Past Events

PAST EVENTS

2018

SCHOOLS' PROGRAMME EVENTS

Thursday 15th Nov

AT SLIEVE GULLION'S FOOT

7pm | Free Admission

‘Stories around the mountain through time and generations’

Showing of 21 iMovies introduced by Eamonn Mallie

Friday 16th Nov

A VIEW OF SLIEVE GULLION

11am – 12.30pm | Free Admission

Art Pieces and Artefacts to Show and Tell

- - - - -

AN CHAILLEACH BHÉARA

(Premiere Showing)

1.30pm – 2.15pm | Free Admisson

Written by Séamus Keating
Adapted by Anne Garvey

The Schools' Programme events are collaborative work with St Mary’s Primary School, Mullaghbane; St Oliver Plunkett’s Primary School, Forkill; Dromintee Primary School; St Joseph’s Primary School, Meigh and Scoil Eoin Pól, Loch an Iúir.

EVENTS

Friday 16th Nov

GUEST SPEAKER

Gerry Adams T.D.

7.30pm – 8.30pm | Admission £5

‘Michael J. Murphy: 'Seanchaí, Sage and Citizen’

Saturday 17th Nov

Slieve Gullion Language Project

1.30pm – 4pm | Free Admission

  • Did you ever get a sceilp, a dunch, a dúdóg or a gonc?
  • Did you ever cap a cow, langle a goat, brer a ditch, build an adag or coup a yoke (in the shuck)?
  • Were you ever called an amadán, gulpin, bawkie, shibby, snathy, jaurie, gom, caldarach or a wee skitter?

A special session of the Michael J. Murphy Winter School examining the unique vocabulary and a way of talking around Slieve Gullion.

Facilitated by Séamus Murphy, language enthusiast and Réamonn Ó Ciaráin, Manager Gael Linn and Irish Language and Culture Officer with The Armagh County Board GAA.

Refreshments will be served

• Were you ever in the Clawnyeh, Borrawolly, Flurry’s bog,
Gleann Dubh, Lisavaney, Ballyclanowen or the Móin Ríbe?
Where’s the New Line, the Fingerpost, the Big Bridge, the Broad Road?
• How did your Granny pronounce Dromintee, Faughil, Mulholland, Gallagher, O’Hare, Lenihan, Collins, Kenny or Keenan, floor, board, door?
• Did you ever let a golder out of you – or a broim?
• When you were a wee girseach or gasún, did you play in the back street? Did you get covered in clabair? Did you cár when your mammy washed your face?

Do you know any strange local sayings? Can you explain where they came from?
“Boot on your goat, there’s a buck at the border”
“Up on your bike for Skull Hill”
“Die dog or ***** the licence”

What about great family nicknames? Who was Paddy the Racker, Mickey Fidge, Francie Frink, Benny the Go, Biddy the Blow, Paddy the Pearl? Michael J. Murphy was often known as Mickey Buck around here.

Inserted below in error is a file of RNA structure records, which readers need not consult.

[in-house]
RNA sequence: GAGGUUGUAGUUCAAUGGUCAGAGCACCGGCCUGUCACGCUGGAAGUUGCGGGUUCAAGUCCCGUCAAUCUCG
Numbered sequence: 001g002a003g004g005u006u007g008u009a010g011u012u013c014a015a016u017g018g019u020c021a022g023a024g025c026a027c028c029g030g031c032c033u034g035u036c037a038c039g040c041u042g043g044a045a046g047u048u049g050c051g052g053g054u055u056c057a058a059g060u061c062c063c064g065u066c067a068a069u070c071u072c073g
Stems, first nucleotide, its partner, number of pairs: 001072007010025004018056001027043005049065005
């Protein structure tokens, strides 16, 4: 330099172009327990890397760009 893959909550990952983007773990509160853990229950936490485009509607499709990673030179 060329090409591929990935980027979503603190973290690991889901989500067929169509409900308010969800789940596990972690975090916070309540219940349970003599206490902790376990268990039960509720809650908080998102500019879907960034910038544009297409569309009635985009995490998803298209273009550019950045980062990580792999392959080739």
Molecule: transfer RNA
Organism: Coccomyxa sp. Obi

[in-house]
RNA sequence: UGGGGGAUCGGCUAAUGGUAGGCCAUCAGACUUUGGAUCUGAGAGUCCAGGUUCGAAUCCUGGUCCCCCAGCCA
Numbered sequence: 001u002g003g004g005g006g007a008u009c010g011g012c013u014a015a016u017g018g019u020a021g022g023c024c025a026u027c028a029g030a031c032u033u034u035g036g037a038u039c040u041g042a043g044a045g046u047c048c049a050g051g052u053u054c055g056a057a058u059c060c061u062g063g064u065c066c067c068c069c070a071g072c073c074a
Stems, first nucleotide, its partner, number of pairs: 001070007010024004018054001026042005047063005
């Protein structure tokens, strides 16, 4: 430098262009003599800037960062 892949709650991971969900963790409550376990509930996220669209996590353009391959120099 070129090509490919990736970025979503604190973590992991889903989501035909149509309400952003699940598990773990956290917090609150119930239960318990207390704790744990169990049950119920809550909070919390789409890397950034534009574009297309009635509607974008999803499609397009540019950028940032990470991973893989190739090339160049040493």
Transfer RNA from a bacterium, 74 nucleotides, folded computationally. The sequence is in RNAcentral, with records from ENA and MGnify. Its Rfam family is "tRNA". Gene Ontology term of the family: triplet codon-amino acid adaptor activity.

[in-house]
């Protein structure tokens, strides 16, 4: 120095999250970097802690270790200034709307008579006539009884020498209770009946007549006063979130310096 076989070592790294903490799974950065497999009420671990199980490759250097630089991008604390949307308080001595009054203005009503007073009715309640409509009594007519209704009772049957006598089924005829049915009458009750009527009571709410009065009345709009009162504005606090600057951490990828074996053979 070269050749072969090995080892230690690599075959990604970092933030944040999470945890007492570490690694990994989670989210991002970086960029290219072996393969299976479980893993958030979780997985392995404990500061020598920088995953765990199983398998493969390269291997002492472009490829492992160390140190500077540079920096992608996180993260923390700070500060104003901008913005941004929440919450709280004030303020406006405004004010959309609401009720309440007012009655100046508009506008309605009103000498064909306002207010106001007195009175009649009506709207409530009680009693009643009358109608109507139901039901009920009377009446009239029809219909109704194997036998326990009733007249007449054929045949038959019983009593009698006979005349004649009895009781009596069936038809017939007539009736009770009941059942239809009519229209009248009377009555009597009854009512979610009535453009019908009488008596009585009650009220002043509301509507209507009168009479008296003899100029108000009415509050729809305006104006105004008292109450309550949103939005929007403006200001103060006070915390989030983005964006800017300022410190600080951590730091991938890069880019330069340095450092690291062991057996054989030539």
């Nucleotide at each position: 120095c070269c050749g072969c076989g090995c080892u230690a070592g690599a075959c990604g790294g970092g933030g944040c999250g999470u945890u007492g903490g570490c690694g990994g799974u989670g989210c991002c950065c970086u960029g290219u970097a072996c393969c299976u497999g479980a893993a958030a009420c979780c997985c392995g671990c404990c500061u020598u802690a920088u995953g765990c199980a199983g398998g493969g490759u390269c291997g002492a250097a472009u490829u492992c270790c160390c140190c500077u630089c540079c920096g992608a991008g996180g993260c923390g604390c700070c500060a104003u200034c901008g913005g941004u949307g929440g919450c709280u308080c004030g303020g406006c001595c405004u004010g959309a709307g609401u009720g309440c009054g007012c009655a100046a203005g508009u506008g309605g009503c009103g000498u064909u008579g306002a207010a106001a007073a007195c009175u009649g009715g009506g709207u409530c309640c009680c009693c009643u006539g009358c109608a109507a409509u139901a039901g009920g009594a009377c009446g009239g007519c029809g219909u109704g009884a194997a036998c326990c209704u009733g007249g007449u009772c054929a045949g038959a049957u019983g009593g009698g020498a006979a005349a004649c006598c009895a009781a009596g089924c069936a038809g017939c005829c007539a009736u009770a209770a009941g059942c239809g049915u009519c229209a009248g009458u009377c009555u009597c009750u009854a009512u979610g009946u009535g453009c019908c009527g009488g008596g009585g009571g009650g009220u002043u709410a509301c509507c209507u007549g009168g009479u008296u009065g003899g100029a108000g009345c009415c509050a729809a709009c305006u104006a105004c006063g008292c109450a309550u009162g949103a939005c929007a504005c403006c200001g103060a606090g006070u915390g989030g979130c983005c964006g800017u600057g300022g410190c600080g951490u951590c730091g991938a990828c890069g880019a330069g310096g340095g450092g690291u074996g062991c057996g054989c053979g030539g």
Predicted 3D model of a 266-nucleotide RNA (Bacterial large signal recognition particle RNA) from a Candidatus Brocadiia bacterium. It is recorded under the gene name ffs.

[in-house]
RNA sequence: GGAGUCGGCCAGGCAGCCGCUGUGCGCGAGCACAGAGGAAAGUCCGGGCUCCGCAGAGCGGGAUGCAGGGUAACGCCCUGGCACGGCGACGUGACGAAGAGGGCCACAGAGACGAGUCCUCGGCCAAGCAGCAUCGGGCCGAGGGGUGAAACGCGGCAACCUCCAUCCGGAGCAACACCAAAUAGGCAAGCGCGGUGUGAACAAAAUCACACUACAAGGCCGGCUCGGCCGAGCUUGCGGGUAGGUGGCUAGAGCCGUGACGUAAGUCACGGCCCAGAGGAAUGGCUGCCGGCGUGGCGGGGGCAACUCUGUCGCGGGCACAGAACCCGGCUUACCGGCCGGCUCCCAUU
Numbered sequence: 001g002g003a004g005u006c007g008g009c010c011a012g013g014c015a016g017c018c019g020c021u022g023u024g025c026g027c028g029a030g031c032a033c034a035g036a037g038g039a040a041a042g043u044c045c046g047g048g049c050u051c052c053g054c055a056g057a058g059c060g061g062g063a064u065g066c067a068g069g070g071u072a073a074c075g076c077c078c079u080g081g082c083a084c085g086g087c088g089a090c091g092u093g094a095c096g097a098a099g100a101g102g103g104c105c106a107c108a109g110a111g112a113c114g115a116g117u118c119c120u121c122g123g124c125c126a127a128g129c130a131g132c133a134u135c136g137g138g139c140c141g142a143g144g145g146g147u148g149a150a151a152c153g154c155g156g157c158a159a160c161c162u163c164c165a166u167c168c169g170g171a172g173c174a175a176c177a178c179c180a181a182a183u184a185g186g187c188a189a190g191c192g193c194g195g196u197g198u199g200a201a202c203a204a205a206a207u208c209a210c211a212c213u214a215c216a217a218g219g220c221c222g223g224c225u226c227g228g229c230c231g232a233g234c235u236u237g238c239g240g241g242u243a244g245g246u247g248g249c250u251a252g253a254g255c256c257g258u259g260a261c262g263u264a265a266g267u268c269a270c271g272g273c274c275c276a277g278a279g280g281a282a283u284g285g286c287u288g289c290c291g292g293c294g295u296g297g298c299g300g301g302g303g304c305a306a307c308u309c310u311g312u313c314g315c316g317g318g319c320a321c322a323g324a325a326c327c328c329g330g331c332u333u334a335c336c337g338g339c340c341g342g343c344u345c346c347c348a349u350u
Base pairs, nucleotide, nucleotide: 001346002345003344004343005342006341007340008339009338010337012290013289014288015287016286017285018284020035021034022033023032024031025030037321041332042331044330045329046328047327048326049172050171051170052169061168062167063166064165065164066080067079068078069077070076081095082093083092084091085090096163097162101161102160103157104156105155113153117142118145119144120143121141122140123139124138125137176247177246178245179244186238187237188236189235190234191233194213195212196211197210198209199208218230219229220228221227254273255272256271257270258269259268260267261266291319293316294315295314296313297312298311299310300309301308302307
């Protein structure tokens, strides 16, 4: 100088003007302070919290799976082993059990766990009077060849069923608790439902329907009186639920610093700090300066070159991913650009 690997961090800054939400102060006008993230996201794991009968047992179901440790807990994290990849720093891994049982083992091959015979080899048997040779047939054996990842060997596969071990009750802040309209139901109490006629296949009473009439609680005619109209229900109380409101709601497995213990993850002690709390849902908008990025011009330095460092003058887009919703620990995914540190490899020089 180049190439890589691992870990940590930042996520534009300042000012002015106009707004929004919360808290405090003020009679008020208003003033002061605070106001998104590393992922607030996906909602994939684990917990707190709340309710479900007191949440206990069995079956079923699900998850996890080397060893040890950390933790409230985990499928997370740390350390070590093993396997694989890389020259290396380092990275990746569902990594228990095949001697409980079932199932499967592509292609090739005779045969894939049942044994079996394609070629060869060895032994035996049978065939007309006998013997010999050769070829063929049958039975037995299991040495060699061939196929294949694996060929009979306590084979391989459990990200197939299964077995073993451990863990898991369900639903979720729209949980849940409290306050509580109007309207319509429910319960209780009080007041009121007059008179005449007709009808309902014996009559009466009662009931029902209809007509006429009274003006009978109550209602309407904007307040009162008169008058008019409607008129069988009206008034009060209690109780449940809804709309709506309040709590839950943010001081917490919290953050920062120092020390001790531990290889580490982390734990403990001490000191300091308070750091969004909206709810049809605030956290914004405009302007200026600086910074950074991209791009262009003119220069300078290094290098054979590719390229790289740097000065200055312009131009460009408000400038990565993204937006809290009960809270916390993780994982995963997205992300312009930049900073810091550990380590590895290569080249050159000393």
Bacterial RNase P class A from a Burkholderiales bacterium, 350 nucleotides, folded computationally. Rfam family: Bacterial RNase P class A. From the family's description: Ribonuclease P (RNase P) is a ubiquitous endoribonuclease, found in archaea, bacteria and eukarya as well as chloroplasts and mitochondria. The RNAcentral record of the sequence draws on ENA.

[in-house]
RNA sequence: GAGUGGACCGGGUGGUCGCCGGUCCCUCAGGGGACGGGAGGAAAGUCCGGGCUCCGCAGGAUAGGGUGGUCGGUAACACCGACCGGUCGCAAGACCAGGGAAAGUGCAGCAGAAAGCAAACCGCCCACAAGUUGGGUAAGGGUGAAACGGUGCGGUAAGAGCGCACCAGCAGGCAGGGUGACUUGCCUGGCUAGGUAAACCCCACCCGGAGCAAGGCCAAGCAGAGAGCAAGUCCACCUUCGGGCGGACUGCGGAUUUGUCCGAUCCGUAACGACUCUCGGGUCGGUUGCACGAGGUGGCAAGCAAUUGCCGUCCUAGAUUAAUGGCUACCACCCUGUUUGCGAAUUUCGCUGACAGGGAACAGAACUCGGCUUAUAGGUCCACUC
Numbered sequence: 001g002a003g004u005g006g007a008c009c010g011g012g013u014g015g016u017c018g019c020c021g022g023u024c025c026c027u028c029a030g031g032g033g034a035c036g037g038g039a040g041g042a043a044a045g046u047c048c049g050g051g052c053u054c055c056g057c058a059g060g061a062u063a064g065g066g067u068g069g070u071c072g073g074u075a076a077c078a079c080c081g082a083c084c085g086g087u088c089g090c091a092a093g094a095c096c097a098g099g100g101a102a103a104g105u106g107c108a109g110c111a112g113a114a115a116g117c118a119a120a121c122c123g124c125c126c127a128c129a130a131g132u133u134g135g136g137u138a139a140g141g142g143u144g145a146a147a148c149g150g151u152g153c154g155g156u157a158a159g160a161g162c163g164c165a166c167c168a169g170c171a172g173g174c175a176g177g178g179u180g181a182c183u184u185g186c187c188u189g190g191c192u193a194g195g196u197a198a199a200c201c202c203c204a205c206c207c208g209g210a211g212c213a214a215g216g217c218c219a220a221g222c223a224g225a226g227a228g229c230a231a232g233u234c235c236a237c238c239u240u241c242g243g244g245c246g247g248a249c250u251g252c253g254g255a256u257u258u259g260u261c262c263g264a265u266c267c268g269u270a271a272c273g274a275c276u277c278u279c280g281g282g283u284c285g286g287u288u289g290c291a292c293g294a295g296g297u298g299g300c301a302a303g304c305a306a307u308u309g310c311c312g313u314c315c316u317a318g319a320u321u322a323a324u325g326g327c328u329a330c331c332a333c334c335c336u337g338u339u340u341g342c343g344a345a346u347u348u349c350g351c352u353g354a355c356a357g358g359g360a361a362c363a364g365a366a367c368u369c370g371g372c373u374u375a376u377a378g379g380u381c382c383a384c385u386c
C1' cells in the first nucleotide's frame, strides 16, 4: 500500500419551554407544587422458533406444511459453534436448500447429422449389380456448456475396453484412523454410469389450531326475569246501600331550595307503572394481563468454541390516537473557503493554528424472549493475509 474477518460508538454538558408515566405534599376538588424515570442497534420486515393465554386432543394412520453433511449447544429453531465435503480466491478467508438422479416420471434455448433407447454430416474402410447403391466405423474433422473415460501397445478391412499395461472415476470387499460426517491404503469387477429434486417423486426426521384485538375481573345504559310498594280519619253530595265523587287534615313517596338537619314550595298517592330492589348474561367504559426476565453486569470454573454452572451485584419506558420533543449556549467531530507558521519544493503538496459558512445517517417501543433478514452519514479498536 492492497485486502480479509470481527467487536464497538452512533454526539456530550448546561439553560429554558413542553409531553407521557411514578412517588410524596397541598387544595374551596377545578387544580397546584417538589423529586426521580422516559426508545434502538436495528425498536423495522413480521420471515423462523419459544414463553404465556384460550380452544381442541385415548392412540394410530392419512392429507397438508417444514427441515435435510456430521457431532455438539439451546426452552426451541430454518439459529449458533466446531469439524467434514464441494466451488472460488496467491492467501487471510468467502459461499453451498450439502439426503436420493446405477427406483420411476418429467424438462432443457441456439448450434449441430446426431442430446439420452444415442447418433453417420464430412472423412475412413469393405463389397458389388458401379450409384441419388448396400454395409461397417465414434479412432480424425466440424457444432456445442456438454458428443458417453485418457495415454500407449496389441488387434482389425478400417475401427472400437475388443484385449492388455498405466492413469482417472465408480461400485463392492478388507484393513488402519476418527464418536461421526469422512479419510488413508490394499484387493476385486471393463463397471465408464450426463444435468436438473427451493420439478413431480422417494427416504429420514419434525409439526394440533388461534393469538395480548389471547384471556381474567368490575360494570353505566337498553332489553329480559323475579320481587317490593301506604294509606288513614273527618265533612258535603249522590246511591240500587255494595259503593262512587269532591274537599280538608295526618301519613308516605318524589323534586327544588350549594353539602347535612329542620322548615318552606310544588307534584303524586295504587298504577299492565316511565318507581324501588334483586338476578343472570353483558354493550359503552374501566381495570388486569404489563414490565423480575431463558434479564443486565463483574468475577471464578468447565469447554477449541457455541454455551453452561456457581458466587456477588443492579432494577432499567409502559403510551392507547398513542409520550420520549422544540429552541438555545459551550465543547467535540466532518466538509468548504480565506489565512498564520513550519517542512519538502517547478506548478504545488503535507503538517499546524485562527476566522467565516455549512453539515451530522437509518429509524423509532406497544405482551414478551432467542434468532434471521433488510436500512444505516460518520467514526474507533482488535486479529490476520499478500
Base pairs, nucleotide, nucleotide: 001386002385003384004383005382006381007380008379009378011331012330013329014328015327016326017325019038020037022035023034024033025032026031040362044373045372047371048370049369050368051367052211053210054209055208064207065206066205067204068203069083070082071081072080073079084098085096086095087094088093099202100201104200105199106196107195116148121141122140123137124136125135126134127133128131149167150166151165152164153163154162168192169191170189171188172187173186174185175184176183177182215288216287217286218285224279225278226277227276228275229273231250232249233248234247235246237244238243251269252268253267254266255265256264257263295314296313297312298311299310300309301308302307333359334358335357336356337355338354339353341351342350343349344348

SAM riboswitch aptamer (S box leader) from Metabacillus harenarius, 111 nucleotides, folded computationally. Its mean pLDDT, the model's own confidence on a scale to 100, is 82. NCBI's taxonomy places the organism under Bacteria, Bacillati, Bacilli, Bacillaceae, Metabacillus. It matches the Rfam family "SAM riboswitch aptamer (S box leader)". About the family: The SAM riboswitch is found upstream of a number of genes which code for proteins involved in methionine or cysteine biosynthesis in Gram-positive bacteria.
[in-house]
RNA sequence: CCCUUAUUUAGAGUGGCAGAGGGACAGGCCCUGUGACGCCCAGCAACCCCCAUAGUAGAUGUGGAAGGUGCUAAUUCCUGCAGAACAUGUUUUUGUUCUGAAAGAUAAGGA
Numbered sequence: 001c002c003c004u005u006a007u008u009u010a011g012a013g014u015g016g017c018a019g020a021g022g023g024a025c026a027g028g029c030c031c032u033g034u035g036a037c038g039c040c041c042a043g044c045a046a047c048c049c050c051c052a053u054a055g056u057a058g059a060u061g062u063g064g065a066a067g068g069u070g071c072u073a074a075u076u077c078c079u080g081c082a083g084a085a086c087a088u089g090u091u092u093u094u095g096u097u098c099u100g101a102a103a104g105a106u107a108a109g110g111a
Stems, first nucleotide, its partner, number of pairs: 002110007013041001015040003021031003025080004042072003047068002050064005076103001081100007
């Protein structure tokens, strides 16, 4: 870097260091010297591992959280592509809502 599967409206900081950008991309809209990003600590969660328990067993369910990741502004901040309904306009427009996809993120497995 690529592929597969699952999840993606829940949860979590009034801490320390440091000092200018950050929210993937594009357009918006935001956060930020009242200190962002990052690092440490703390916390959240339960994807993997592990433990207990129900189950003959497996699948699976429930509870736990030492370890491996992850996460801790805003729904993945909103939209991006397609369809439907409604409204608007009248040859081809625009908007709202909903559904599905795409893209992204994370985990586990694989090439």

We want your help for a workshop about local language on 17th November 2018. Where did Irish linger longest, why do we still pronounce English as Shakespeare did? Can you add to the list above? Who do you know that could?

Here’s what you could do:
• Show this leaflet to anyone you think may have a stock of words or expressions
• Help make a list and post it to the Facebook page, or email it to any or all of these: ssmurphy@eircom.net; misemici@gmail.com; kmmur@hotmail.com
• Come along to the workshop and hear and discuss what other people have come up with
Bring your Granny

Past Events

2017

Once again Cuimhneamh are delivering another exciting Michael J. Murphy Winter School.  The theme of this year’s Winter School is Borders and Traditions.’ This is to pay homage to Michael J. Murphy, the celebrated folklorist, writer, photographer, broadcaster and socialist republican, as probably the most independent mind ever to come out of South Armagh.

 

The school will open on Friday, November 24th at 12-30 pm when there will be two exciting presentations on ‘Pavhees’ and ‘The Goatmen of South Armagh’. Both of these subjects have a strong link to Michael J. as many of his ancestors were pavhees and his father was one of the South Armagh goatmen. In addition, Michael’s very first broadcast for BBC Radio was in 1937 on the subject of the bringing of goats from Connaught to Scotland and England.

Raymond Werner of the Old Irish Goat Society will speak, with the aid of slides and a stuffed goat(a few live goats may also turn up)about the DNA tracing of the old Irish goats from Connemara to London and the South East of England. There isn’t an English goat that is not a first cousin or a descendant of our own nanny goat. If you come to listen to this expert you will never look on the Slieve Gullion goat in the same light again.